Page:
Ever wonder what it would be like if Gerry Conway wrote Carnage? Me neither. If only because they each represent such different eras in Spider-History. (I mean how often do you consider “The Night Gwen Stacy Died” and “Maximum Carnage” in the same thought?) What if I told you it wasn’t just another mini, but an ongoing series? Ch’yeah, “No way man!” And, yet, here we are. I’d say finding out what happens when you combine this unexpected pairing is definitely worth a look. And a click. Come on, you know you’re curious. . .
WRITER: Gerry Conway
ARTIST: Mike Perkins
COLOR ARTIST: Andy Troy
COVERS by Mike Del Mundo
ASSISTANT EDITOR: Devin Lewis
EDITOR: Nick Lowe
All-New All-Different Marvel Point One #1 (Carnage’s story only): Fresh out of Secret Wars, at the edge of the All-New, All-Different Marvel universe, the Collector (who has de-aged from his older-looking, classic 616 appearance to more closely resemble Benecio Del Toro) and the Maestro (evil future-Hulk from Peter David’s books) are playing people-chess on what remains of Dr. Doom’s old Battleworld. The Collector has placed Hulk-Beard in charge of picking champions for a contest in which they are presently engaged. They consider, among others, our boy Cletus Kasady to go up against the opposing team’s alternate version of Venom (from a world in which Eddie Brock successfully kills Spider-Man). Monitoring events back on Earth, they watch as Carnage
murders some guy in a parking lot and a few drunken, middle-age dude-bros, all the while musing about how he is a night person. And meanwhile, across the pond in Afghanistan, Col. John Jameson has evidently ditched NASA to fly rescue opps for the military (and who cold blame him after being left for months on an abandoned space station filled with Octo-Zombies back in ASM#681), when he is approached by the Agent Claire Dixon of the FBI to join a special task force which is being put together to finally give Kasady the ole’ Zero Dark Thirty. Conway and Perkins conclude Cletus’ 0 issue by having him stumble out of an abandoned car in the middle of the day and wander into the most unfortunate diner this side of Pulp Fiction. . .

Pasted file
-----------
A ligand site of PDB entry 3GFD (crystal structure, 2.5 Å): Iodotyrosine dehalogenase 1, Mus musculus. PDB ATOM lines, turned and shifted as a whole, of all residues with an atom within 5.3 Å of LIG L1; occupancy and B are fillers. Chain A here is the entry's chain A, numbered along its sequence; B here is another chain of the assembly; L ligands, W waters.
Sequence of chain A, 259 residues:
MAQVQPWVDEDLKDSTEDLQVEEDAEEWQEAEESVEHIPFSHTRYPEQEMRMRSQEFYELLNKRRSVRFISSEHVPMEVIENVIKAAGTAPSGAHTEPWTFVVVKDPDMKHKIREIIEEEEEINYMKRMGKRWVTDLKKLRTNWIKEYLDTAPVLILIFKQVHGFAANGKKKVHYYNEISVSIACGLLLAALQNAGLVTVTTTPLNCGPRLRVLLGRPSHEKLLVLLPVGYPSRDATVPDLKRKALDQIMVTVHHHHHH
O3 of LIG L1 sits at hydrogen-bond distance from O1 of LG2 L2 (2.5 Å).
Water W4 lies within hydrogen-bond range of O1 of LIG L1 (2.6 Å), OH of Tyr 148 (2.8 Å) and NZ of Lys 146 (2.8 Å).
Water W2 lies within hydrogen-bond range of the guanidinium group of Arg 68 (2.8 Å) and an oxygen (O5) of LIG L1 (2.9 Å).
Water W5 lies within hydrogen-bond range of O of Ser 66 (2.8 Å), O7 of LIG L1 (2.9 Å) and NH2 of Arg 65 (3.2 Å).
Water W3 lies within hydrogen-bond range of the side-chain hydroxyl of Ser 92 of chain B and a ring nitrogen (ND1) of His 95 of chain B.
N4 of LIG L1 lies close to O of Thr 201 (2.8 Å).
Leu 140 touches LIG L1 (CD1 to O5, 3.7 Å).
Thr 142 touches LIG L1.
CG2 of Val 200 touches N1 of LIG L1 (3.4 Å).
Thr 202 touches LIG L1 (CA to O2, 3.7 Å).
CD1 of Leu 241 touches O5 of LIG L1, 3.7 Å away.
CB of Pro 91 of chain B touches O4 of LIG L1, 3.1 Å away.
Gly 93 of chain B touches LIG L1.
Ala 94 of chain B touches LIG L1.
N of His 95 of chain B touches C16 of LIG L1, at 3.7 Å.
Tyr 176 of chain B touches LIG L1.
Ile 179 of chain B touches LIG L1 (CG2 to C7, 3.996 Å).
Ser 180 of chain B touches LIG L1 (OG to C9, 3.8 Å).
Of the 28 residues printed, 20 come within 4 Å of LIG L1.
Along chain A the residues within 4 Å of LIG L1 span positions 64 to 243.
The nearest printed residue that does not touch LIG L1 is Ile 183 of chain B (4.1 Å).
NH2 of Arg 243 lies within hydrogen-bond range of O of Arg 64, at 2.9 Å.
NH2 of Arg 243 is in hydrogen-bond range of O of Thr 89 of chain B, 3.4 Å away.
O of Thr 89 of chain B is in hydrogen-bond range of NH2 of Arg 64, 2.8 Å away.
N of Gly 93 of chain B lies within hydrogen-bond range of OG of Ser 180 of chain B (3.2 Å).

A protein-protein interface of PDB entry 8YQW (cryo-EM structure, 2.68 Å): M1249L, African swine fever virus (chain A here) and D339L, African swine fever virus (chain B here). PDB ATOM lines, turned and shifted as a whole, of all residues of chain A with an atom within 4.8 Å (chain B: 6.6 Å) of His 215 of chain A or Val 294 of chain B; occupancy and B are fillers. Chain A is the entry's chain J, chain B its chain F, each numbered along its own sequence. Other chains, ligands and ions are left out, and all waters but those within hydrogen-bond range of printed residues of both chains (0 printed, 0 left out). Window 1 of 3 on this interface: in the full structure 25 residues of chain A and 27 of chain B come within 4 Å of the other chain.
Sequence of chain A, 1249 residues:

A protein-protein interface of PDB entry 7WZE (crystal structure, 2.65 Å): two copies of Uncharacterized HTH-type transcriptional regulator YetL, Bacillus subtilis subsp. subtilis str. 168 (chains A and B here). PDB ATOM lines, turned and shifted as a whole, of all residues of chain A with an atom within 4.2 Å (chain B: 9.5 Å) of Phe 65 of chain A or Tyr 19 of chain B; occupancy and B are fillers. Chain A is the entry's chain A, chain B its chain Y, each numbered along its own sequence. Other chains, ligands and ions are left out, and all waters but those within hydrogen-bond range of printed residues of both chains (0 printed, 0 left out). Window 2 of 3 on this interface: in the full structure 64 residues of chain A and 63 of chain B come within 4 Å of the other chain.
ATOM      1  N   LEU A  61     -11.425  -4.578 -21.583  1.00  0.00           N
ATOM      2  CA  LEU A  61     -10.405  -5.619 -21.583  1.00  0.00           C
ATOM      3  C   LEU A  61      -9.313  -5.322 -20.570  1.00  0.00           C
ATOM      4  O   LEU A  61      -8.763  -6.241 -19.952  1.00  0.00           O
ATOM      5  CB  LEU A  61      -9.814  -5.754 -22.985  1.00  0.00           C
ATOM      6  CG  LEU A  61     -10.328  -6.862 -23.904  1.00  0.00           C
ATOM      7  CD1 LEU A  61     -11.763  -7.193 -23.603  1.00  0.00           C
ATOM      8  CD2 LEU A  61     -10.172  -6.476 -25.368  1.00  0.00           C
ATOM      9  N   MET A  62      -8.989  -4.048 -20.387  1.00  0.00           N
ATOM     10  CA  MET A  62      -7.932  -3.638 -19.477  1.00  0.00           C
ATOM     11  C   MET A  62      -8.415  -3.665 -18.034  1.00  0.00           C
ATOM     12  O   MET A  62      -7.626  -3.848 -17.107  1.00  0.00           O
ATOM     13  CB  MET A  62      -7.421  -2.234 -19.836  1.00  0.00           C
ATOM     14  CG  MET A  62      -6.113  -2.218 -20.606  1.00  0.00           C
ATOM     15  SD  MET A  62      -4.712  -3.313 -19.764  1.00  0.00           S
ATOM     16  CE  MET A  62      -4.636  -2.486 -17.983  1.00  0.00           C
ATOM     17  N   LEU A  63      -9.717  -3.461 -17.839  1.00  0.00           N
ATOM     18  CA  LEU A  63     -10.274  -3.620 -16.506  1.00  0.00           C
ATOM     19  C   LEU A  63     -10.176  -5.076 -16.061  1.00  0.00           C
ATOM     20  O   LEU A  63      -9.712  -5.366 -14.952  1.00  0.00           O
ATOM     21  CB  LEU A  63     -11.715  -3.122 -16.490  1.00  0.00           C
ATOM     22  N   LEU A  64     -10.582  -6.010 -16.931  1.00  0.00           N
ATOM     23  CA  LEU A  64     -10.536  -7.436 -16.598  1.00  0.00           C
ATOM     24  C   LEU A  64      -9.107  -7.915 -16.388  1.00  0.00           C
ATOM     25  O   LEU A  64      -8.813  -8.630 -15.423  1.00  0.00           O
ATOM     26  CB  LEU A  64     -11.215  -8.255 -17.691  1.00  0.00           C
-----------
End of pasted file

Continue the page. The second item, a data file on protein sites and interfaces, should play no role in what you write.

Carnage #1: Shockingly (said “no one”), Cletus loses his temper and murders everyone in the diner after seeing a news report about the only survivor of his first massacre at St. Estes’ School for Boys, a woman named Manuela “Manny” Calderon. This turns out to be a plant on behalf of the special opps unit, as Manny, also in the U.S. military, and Col. Jameson are preparing a trap for Carnage. The government has purchased an abandoned mine from Grey Ridge Investments, and by the suggestion of the head of this company, the sleazy Barry Gleason, the team is using the land above this mine to ensnare Carnage using military grade sonic weapons (which shouldn’t technically work on Carnage anymore after Spider-Man #36 in which the Carnage symbiote overcame its weakness to sonics). Anyways, if the plan goes awry, Uncle Sam has forcibly conscripted Eddie Brock, the current host of the Toxin symbiote, into service as a back-up option. Apparently, they plucked him out of Philly (which he’s been watching over since Flash left with Bendis to go. . . uh. . . do. . . that one thing. . . no that was Kitty Pride. . . I guess. . . cameo in Guardians of the Galaxy) following Toxin’s bust of a local drug cartel. Later that night, Carnage shows up and nearly kills Manny, but she manages to parkour her way into the cannons’ firing range. But before the conniving Colonel and company’s cacophonous cannon can cripple Cletus’ Klyntar, a plot-hole opens up beneath him and the mass-murderer disappears into the abandoned mine (We also see Cletus’ legs under the symbiote – I’m nitpicking, but he shouldn’t have any lower body at all after the Sentry ripped him in two, yet here he is with legs down to his knees; maybe the symbiote’s healing him) along with a whole slew of federal agents. Jameson realizes he has no choice but to “dog” Carnage’s trail. . . and face the long dark. . . of Moria!!